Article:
It’s nicknamed the Eternal City for a reason. In Rome, you can drink from a street fountain fed by an ancient aqueduct. Or see the same profile on a statue in the Capitoline Museum and the guy making your cappuccino. (Which, of course, you know never to order after 11 am.) Rome is also a city of contrasts—what other place on earth could be home to both the Vatican and La Dolce Vita?
Land of Mermaids. Land of Orange and Lemon Groves. Land of Colors. This small city in Campania has earned a plethora of alluring names. Famed for its sea cliffs, the town's steep slopes look out over azure waters to Ischia, Capri and the Bay of Naples. The birthplace of Limoncello liqueur offers some good diving, great sea fishing, boat cruises and appetizing restaurants. Excellent hiking trails cross the peninsula. Rent a car or take a taxi if the steep streets look too intimidating.
Stretching along the southern side of Italy's Sorrentine Peninsula, the Amalfi coast dazzles with its mysterious grottos, craggy cliffs and shimmering bays. Grab a seat on the sea side of a regional bus to soak up views on the fabled route from artsy Positano to Amalfi. Ravello offers some respite from the crowds, plus the stunning Villa Cimbrone, which overlooks the Bay of Salerno. The winding streets of Sorrento's historic district are filled with craftspeople. Capri is only a hydrofoil or ferry ride away.
Dubrovnik, in the extreme south of Croatia, is known as the Pearl of the Adriatic. A rich and powerful city state until 1806, the proud city once known as Ragusa has a population of over 120,000. Structural damage suffered during the siege of 1991 and 1992, at the hands of the Yugoslav People's Army, has been repaired and visitors once again flock to this tranquil city, nestled between the Adriatic and Dinaric Alps. A wealth of sites lies within the walls of the pedestrian-only Old Town.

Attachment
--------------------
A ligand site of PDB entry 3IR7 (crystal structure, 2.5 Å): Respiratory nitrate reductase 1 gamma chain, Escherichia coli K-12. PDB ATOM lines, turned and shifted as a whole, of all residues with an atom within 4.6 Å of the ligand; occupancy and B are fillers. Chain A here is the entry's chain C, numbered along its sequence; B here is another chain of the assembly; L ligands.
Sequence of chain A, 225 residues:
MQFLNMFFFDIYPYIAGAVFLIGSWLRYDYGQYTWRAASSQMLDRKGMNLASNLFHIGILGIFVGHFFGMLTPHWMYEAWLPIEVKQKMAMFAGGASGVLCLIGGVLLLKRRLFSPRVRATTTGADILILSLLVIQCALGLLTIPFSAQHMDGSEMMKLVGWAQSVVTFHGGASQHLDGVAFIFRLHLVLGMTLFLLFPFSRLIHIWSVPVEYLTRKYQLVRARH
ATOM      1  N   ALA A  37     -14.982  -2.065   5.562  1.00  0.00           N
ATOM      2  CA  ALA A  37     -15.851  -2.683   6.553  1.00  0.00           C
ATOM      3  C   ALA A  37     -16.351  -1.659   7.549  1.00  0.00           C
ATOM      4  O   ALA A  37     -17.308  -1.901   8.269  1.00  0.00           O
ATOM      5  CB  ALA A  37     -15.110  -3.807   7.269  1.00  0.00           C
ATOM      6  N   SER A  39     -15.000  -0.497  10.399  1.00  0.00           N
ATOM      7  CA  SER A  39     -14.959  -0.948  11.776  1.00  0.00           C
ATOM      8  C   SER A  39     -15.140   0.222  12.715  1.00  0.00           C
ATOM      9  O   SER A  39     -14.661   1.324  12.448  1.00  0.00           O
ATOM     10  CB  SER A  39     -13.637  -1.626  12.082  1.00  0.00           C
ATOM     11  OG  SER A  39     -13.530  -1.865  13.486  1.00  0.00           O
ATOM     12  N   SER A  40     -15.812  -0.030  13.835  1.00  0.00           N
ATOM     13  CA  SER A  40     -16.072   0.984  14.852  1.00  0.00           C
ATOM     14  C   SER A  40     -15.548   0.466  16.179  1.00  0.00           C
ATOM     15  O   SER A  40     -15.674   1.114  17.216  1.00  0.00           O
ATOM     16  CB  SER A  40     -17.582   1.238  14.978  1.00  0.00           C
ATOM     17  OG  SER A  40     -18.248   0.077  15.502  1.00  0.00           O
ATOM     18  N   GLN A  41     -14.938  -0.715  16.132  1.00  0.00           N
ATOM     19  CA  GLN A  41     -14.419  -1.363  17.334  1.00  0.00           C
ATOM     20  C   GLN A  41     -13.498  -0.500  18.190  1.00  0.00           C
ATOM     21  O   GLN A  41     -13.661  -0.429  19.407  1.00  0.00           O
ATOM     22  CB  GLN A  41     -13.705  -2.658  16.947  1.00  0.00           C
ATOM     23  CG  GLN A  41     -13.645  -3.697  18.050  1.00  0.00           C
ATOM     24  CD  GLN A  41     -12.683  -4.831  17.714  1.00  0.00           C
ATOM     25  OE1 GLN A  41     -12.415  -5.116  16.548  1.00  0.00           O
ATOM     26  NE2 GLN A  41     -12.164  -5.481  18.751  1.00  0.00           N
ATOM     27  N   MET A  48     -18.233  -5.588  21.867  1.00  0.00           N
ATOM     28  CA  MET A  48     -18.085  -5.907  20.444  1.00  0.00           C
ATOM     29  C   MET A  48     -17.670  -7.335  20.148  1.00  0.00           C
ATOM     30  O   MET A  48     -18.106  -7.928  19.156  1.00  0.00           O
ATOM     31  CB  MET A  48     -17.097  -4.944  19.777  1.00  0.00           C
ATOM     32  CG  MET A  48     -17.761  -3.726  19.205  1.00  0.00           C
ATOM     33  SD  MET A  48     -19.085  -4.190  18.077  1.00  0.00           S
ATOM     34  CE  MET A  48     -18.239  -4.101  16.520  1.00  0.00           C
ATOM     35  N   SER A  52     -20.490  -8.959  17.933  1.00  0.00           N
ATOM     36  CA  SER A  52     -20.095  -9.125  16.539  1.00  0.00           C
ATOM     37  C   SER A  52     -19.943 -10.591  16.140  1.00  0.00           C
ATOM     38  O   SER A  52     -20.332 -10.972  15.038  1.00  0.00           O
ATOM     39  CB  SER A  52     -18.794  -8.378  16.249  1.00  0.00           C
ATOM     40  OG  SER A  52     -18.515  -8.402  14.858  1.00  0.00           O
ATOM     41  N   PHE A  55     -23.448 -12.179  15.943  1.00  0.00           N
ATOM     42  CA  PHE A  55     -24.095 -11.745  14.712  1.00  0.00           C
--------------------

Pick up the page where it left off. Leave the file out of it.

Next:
One of the three principal islands of the Maltese archipelago, the island of Malta is the largest of the chain. Its capital Valletta, a lively, bustling city with many buildings dating back to the 16th century, teems with cathedrals, palaces and forts. The impressive Grand Harbour offers a dramatic arrival. The top archaeological attraction is the UNESCO-designated Hypogeum temple ruins, a macabre, 5400-square-foot underground necropolis and the world's only underground prehistoric temple.
If your kids are sick of the same old beach holiday you take every year, consider taking them to Lanzarote. There are great beaches, to be sure, but this UNESCO World Biosphere reserve has unique attractions and activities. We're talking camel rides on volcanoes (at Timanfaya National Park), or eating at a restaurant in a volcanic cave (at Jameos del Agua). Even the most jaded teens will be impressed.
Strongly influenced by the tribal culture of the Guanches (the original inhabitants), Tenerife was conquered by the Spanish 500 years ago. It's home to Mount Teide, Spain's tallest peak, and to the popular beach resort of Los Gigantes. Today visitors flock to Loro Park to see tropical birds, to Tenerife Zoo Monkey Park and to Parque Nacional Las Canadas del Teide's volcanic rock formations. Explore by car or with a "bono bus" ticket, which offers reductions on regular prices.
Glamourous Santorini is deliciously different. Geographical newness is in part to thank. The island’s popular black volcanic Perissa and Kamari beaches are big draws, as is its arguably most famous Red Beach near Akrotiri (which is the place to go for archaeology buffs). Santorini curves round a giant lagoon in the Cyclades islands, offering stunning views from sky-high towns, eclectic cuisine, lovely galleries, thriving nightlife and excellent wines.